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The Barge

A few hundred feet off the breakwater wall lies the wreck of a wooden-hulled vessel known to the local dive community as "The Barge". The history of this wreck is somewhat enigmatic, but it's been suggested that a number of charred timbers are evidence that the craft sank due to a fire. As recently as a few years ago, the wreck was mostly intact. However, time, winter storms, and even some poorly placed anchors appear to have caught up with the wreck. Significant portions are now dust. The bottom around the wreck is silt which often markes the visibility poor. My usual remedy for this is, not surprisingly, to swim very close to the wreck. While doing this on one occasion, an explosion of silt began to billow from, seemingly about my waist. This caused some confusion as I was quite sure I hadn't contacted the wreck, at least not hard enough to create such a mess. A moment later I was staring at an elephant seal cow who'd nonchallantly slid in between me and the wreck on her back!

Blackeye goby, Coryphopterus nicholsi, Tube anemone, Pachycerianthus fimbriatus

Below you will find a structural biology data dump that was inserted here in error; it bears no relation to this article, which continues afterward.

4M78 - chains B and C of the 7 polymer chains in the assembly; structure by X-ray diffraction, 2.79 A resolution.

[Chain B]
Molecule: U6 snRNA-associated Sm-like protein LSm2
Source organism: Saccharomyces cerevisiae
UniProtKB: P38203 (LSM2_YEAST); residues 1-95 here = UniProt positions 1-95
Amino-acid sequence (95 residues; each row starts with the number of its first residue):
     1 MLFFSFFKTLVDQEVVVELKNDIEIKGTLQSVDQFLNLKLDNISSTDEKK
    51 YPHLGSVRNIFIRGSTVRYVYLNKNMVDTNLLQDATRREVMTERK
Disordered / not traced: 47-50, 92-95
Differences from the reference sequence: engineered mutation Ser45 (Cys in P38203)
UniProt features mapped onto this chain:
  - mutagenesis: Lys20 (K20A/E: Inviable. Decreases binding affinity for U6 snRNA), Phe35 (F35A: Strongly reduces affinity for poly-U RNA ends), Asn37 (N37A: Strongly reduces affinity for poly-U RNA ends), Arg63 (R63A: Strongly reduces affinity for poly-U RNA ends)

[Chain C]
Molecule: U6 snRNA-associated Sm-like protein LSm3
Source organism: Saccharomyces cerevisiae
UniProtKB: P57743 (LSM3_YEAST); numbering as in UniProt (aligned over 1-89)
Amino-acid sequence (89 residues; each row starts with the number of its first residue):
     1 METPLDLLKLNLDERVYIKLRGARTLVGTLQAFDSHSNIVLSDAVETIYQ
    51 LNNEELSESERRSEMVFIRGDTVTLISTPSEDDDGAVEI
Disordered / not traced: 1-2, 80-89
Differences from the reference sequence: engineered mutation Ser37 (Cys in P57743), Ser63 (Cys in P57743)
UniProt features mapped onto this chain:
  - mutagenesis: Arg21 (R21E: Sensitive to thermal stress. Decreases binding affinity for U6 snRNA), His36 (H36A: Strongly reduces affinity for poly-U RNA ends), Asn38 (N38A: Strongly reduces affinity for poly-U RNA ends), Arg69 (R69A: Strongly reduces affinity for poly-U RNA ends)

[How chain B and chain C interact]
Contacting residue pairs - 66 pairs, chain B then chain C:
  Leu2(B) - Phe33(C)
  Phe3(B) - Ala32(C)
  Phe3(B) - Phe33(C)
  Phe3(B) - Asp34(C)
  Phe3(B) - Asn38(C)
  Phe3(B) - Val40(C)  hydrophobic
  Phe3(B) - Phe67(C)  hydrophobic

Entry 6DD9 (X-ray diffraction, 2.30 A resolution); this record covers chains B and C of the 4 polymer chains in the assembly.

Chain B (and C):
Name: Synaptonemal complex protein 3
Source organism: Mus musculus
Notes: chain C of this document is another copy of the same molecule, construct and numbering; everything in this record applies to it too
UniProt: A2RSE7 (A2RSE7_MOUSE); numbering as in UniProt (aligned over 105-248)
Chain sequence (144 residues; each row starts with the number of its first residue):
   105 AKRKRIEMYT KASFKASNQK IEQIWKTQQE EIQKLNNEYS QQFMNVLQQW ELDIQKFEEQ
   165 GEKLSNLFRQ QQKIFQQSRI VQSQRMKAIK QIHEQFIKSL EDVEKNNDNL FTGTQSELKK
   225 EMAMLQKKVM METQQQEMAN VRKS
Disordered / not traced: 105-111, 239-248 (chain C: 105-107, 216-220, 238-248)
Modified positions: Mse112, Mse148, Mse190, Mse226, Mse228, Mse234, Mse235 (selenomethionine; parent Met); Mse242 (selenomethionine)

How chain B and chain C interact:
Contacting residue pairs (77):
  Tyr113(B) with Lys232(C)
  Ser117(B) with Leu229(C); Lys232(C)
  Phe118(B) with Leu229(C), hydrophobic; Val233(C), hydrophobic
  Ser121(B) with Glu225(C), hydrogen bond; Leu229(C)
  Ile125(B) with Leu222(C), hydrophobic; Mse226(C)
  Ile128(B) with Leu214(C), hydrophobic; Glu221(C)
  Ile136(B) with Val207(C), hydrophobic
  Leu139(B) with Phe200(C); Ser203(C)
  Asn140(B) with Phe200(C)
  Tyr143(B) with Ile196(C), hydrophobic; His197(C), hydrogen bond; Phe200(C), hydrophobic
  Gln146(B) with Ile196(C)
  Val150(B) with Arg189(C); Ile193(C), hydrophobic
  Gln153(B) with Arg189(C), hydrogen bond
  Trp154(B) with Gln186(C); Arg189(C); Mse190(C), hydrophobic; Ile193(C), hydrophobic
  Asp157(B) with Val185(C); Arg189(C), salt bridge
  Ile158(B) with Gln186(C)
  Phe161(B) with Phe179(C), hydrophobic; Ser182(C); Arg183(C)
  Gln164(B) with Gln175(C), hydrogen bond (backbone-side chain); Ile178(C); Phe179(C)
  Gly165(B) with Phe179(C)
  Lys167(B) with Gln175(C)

No, nothing untoward has been done with the color of this tube anemone
(Pachycerianthus fimbriatus). The occasional specimen is actually bright
orange and has something of a phosphorescent glow. Much of this is lost under
strobe lighting -- what you see here is what remains. I don't think blackeye
gobies (Coryphopterus nicholsi) have any special affinity for tube
anemones, but both are often found at the boundary between reef and sand.

    "The Barge", Monterey Bay, California
    June 17, 2006

Sunflower star, Pycnopodia helianthoides, Tube anemone, Pachycerianthus fimbriatus
A sunflower star (Pycnopodia helianthoides) slides a few arms between a
pair of tube anemones (Pachycerianthus fimbriatus). This is a good
example of how a photographer can intentionally mislead his audience. In this
case the image leads one to believe that the Pycnopodia is stuck or, at
least, thwarted in its attempt to travel toward the camera. Deceptions like this
are one of the reasons I prefer still photography over video. A more "honest"
depiction of a scene like this might involve the Pycnopodia, a swift
moving, voracious predator, mowing down everything in its path, tube anemones
included. Silt-bottom environments, like the one in which this shot was taken,
present a major photographic challenge. Silt is easily stirred into the water
column from ambient surge or from errant fin strokes. The disturbed particles
often lead to images with excessive backscatter.

    "The Barge", Monterey Bay, California
    December 18, 2005

Rainbow nudibranch, Dendronotus iris, Tube anemone, Pachycerianthus fimbriatus
Rainbow nudibranchs (Dendronotus iris) feed on tube anemones
(Pachycerianthus fimbriatus). The thing that frustrates me most about
rainbow nudibranchs is that they're almost always in a posture such that their
head is not clearly defined.

    "The Barge", Monterey Bay, California
    July 4, 2006

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